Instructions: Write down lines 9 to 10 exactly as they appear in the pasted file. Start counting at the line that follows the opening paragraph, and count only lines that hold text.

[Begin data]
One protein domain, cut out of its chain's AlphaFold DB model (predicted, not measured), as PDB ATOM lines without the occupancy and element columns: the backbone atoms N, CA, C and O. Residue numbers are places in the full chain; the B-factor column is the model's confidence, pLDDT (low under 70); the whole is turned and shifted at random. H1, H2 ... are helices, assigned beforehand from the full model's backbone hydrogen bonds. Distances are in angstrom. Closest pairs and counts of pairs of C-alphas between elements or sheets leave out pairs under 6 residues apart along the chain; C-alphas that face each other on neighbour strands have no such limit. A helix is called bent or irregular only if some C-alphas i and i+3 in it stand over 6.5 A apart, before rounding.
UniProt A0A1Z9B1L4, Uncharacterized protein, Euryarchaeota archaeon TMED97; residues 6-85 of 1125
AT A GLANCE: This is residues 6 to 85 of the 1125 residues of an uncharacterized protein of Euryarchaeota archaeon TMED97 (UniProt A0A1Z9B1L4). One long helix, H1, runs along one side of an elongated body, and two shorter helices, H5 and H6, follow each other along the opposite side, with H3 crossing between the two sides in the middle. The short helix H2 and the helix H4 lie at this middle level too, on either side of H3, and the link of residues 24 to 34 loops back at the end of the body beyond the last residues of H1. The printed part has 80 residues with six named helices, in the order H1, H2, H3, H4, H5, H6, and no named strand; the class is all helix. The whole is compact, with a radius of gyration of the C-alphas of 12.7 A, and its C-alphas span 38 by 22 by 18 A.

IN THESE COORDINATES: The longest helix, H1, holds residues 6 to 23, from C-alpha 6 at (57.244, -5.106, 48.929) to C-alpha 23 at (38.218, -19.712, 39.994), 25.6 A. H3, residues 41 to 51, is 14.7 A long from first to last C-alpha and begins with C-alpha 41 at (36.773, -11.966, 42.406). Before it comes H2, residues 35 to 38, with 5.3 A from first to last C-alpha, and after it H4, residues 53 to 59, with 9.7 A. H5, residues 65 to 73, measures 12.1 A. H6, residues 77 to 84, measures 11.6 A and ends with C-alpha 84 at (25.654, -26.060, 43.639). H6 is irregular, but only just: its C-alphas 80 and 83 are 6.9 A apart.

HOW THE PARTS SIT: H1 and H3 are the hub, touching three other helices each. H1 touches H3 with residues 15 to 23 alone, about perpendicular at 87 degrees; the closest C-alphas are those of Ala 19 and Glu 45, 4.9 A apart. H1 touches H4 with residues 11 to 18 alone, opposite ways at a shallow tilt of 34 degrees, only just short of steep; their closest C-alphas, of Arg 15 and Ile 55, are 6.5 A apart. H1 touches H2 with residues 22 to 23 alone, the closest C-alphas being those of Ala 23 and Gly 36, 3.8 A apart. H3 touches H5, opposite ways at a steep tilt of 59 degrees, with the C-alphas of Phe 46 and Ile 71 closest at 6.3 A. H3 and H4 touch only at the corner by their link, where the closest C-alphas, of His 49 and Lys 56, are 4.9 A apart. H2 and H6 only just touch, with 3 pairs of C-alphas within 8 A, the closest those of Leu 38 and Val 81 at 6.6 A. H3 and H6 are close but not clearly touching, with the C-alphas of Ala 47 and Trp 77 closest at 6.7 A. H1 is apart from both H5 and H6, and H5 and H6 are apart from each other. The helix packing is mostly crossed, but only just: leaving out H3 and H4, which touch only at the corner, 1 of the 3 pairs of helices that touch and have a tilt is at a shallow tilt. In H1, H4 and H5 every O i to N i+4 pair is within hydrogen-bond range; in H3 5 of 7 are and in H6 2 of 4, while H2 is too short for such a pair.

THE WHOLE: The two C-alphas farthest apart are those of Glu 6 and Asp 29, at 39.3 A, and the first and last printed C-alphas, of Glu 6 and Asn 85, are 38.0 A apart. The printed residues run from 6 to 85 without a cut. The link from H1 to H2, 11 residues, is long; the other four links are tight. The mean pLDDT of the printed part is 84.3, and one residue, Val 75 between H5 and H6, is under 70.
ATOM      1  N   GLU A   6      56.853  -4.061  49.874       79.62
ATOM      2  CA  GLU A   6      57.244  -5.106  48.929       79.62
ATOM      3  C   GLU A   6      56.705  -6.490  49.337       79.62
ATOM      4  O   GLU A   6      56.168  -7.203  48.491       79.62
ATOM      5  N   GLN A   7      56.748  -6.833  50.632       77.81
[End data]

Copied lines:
ATOM      4  O   GLU A   6      56.168  -7.203  48.491       79.62
ATOM      5  N   GLN A   7      56.748  -6.833  50.632       77.81